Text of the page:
γ-Secretase is a multi-subunit protein complex that is composed of at least four proteins-Presenilin (PS), Nicastrin (Net), Presenilin-enhancer 2 (Pen2) and Anteriorpharyx defective (Aph). These four subunits form an active γ-Secretase complex in the cell to regulate many cellular processes including Notch signaling. In this role, γ-Secretase cleaves Notch to release Notch intracellular domain (NICD), which translocates into the nucleus to act as a transcription coactivator. The role of Notch signaling is cell-specific and context-dependent. Studies showed that Notch signaling regulates embryonic stem cell differentiation, hematopoietic stem cell renewal and neural progenitor cell maintenance. Aberrant Notch signaling has been implicated in many cancers such as leukemia, glioma, and breast cancer. In addition to catalyzing the cleavage of Notch, γ-Secretase also cleaves amyloid precursor protein (APP) as well as many other substrates. γ-Secretase cleavage of APP generates β-amyloid peptides (Aβ) that aggregate in the brain to form amyloid plaques. The amyloid cascade hypothesis has suggested that the accumulation of amyloid plaques is one of the hallmarks of Alzheimer’s disease (AD). Since γ-Secretase regulates normal cellular functions and deregulate γ-Secretase processing of substrate has been associated with AD and cancers, it is essential to better understand how γ-Secretase is regulated.
Since γ-Secretase is a multi-subunit protein complex and each component is required for functionality, it has been challenging to obtain an X-ray crystal structure of the γ-Secretase complex. Recently, the structure of γ-Secretase was determined by cryoEM at a resolution of 12A. The cryo-EM structure shows three small individual low-density interior regions that might form water chambers within γ-Secretase to allow catalysis of substrates within the water-impermeable transmembrane region. Also, the cryo-EM structure shows the overall size of the complex to be ~ 8-10nm, which is consistent with a previous EM study. The resolution of the cryo-EM structure is insufficient to provide detailed analysis on the precise structure of γ-Secretase and its active site.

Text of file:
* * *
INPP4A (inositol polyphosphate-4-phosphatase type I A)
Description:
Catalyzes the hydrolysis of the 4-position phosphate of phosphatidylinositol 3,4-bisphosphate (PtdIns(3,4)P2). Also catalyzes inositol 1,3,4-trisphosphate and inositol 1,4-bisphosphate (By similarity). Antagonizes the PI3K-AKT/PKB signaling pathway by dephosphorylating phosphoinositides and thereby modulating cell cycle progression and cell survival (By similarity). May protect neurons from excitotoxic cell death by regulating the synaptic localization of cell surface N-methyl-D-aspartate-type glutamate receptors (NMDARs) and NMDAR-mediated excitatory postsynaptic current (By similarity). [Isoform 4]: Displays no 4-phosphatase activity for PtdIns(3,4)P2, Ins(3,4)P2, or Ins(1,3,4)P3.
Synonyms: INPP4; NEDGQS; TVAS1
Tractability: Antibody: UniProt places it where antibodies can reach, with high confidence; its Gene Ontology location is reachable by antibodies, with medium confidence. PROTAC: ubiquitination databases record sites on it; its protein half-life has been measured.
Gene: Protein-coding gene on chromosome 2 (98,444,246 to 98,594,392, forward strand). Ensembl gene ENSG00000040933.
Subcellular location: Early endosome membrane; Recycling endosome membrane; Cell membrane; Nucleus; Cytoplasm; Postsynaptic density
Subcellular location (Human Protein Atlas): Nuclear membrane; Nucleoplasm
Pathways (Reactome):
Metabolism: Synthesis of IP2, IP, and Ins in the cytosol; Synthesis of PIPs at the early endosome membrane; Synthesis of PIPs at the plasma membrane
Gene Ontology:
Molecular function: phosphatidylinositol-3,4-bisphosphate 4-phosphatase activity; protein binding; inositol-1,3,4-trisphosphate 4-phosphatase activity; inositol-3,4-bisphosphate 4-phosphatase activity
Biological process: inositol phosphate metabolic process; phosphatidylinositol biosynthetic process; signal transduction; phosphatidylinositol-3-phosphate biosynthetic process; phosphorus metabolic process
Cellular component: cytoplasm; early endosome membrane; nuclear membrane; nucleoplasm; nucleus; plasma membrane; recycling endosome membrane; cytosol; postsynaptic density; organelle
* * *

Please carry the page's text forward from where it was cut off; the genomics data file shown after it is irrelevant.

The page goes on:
To date, several γ-Secretase inhibitors have been reported including L-685,458, Compound E, and DAPT. These inhibitors block the cleavage of APP and other substrates including Notch, and have toxic effects when administered in animal models. To overcome this toxic effect, a new class of compounds known as γ-Secretase modulators was developed that included CS-1 and derivatives of non-steroidal anti- inflammatory drugs. These compounds selectively reduce the level of Aβ42 while exhibiting a diminished inhibition of Aβ40 and NICD, however, the effectiveness of these compounds in treating AD in humans remains unknown. In addition to developing γ-Secretase inhibitors for AD, γ-Secretase has also been targeted for cancer therapy through the inhibition of Notch cleavage. RO4929097 is a γ-Secretase inhibitor that can selectively inhibit Notch cleavage, but this compound is only ~4 fold more selective. Therefore, extensive drug discovery efforts are required to develop selective γ-Secretase inhibitors targeting either APP or Notch cleavage that can be used for AD and cancer treatment.
De-Ming Chau. Biochemical and Pharmacological Study of γ-Secretase in Alzheimer’s Disease and Cancer